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Old 06-13-2018, 10:54 AM
 
3,713 posts, read 2,230,278 times
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Quote:
Originally Posted by MikePRU View Post
I've had some clients in recent years move here from the North Shore of Chicago. Mostly from Highland Park and it seemed to me that prices are somewhat lower there. The price gap is not the same as you would see in Dallas for example. However, a house in Highland Park would likely be several hundred thousand cheaper than a comparable house in Needham and even cheaper than a comparable house in Wellesley or Newton or Brookline.
We moved here from the north shore of Chicago. There are a lot lot lot more towns there, which dilutes the comparison.

Highland Park is a great example of lower barrier of entry. Yes, you'll see some homes >$2M, but you can also find plenty of homes <$600k. That said, Highland Park would be much more similar to Marblehead or Andover. Maybe even Newburyport. Certainly not Needham.

Needham would be Hinsdale. Again, Hinsdale will be a bit lower for barrier of entry, but the cost becomes more similar as you move up sq.ft. Glenview would be similar to Andover. Northbrook would be similar to Reading or Lynnfield. Winnetka would be similar to Manchester or Cohasset.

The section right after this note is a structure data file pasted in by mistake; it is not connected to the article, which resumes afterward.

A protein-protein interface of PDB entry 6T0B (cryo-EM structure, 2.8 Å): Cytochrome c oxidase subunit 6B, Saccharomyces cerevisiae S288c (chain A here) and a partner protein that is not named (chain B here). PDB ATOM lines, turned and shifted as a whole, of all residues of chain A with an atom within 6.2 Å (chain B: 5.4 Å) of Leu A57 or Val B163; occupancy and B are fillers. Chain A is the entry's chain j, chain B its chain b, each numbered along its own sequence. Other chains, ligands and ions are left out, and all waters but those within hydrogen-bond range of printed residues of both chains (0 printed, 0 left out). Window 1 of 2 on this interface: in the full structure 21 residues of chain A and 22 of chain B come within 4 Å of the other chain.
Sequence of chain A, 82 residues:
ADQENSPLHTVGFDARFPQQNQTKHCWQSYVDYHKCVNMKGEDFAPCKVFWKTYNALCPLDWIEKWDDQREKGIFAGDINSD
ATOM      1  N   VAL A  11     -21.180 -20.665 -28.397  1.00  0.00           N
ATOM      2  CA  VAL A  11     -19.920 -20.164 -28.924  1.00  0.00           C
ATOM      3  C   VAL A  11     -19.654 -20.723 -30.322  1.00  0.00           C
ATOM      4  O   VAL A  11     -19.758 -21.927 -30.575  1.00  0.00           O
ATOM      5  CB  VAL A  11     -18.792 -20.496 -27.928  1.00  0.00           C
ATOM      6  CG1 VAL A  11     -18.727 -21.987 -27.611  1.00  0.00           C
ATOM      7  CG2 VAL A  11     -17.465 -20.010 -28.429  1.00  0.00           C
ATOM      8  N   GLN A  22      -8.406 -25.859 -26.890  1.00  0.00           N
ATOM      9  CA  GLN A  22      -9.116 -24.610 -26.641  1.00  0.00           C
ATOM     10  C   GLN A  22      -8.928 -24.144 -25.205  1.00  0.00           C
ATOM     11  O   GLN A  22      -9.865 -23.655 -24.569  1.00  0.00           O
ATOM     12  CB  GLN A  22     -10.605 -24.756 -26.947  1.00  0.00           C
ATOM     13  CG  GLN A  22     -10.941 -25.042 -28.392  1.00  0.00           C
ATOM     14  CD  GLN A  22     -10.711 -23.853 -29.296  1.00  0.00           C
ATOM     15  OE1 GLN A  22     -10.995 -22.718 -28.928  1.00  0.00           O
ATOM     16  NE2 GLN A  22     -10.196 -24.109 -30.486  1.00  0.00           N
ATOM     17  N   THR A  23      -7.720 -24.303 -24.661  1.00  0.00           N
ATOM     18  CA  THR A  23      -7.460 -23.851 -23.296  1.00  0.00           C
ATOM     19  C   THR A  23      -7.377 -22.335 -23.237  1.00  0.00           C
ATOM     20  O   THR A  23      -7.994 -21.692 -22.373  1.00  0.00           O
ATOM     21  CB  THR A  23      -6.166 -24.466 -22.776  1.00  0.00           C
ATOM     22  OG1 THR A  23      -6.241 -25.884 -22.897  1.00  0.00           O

So, because the OP is moving from Hinsdale, I don't expect them to see huge sticker shock. What will be a tad shocking? The shape of the house for the same price point.
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Old 06-13-2018, 10:55 AM
 
Location: East Coast
3,984 posts, read 2,758,004 times
Reputation: 6121
Quote:
Originally Posted by tysmith95 View Post
The OP wrote if you could pick any suburb. Because of that people just spat out their favorite towns, and didn't nessicarly take into account the OPs situation.

Really it all depends on what the OP wants. For some people the ideal place to live would be a rural feeling place like Dover. For some the ideal is a place like Brookline. Everyone has different needs/wants, there isin't really a suburb that's the best. Just ones that are good for different people.
Quote:
Originally Posted by NS-GR View Post
I think this is exactly right. The title of the thread was "If you could choose any suburb, which one..."
I also agree that there is no really such a thing like "the best suburb".
I also just wanted to make sure that people out of state realize that not everybody here dream about having a house in Newton or Brookline... or Newton or Brookline is what everybody would do if they had $2M for a house.
But the post was "which would you pick" and then gave certain parameters of OP's situation. I took that to mean which one would I pick if those factors were also present for me.



Quote:
Originally Posted by Steephill2 View Post
. $2 m gets you a lot less in Boston area vs Chicago.
Not as much less as you might think. Also, property taxes are higher in Illinois.